And there seems to be a real market for books like this. Instead of actually engaging with people's ideas and disagreeing vehemently, people would apparently rather hear that liberals are fascists, and the religious right are fascists, Obama is a Stalinist, Hillary Clinton is a murderer, Bush is a war criminal, and every one else in public office is a traitor. The point is not to make a case for anything; it's just to argue that your political opponent is a Really Bad Person, and so we need to oppose them, you know, for the good of democracy. The goal, to be blunt, is dehumanization of the Other.

The fact that there are a lot of books like this suggests to me that people desperately want to believe that they have moral clarity because they're really fighting fascists or Stalinists. My relatives buy these things by the bucketload, all arguing that Democrats are anti-America. I call this sort of thing "Wiemar Nostalgia"; it's a romantic idealization of... cultural civil war, basically. Well, or just a yearning for actual civil war.

The end result is exactly what we see in public opinion polls: a certain percentage of Americans remain convinced that the other side is a bunch of Really Bad People roughly akin to totalitarians. It's just not a workable model for a democracy. In a democracy, people have to maintain the good faith that members of the other side are reasonable human beings. Their ideas might be pernicious, but they themselves are reasonable enough to change those ideas. But, in the sort of situation you have now in the US, I suspect there can be no real progress or change of any sort. So, when problems call for immediate action, it just won't happen. This, I think, is what people mean when they talk about "polarization": things get so heated up that the only path into the open is actual violence to match the rhetorical violence. Otherwise, you have an endless stalemate. Again, I think we will not see violence, but simply a system that can do nothing, and a country that sinks deeper into the slough of despond year by year.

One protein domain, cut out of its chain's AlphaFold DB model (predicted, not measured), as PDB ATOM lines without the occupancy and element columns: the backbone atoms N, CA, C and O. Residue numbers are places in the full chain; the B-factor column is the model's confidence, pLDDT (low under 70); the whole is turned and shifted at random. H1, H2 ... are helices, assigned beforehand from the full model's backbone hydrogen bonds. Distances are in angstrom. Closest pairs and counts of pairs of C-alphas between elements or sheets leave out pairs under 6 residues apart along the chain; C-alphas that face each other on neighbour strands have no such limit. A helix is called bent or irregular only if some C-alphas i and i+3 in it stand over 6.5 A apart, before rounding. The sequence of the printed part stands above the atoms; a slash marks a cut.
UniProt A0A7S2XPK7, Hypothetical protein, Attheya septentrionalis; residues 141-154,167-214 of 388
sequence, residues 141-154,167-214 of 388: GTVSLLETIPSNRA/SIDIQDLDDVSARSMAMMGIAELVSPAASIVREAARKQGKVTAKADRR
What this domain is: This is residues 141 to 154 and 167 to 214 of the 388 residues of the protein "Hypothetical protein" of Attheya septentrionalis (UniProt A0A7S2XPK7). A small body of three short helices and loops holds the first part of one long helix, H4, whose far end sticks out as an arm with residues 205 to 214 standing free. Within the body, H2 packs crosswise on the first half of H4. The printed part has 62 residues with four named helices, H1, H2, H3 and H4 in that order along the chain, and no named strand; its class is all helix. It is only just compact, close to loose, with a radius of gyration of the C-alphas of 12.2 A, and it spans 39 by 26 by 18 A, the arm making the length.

As for me, I can't stand reading this sort of thing any more. I'm sick to death of listening to people who are warped by bitterness and hopelessness tell me that some political figure is a Really Bad Person, or some party is made up of Really Bad People. This is perhaps why I'm sick of the Internet. I live in a world in which most people are good, at their root, even the fundamentalists. They can be misguided, yes. Often they are. But, when you ask, you find that most of them want to work for a better world, even if they disagree on how to get there. In the real world, most people love their Mom, feel for the poor and hungry, worry about pollution, and go to work every day. At some point, you have to wonder if the angry polemicists understand that they live in that world too.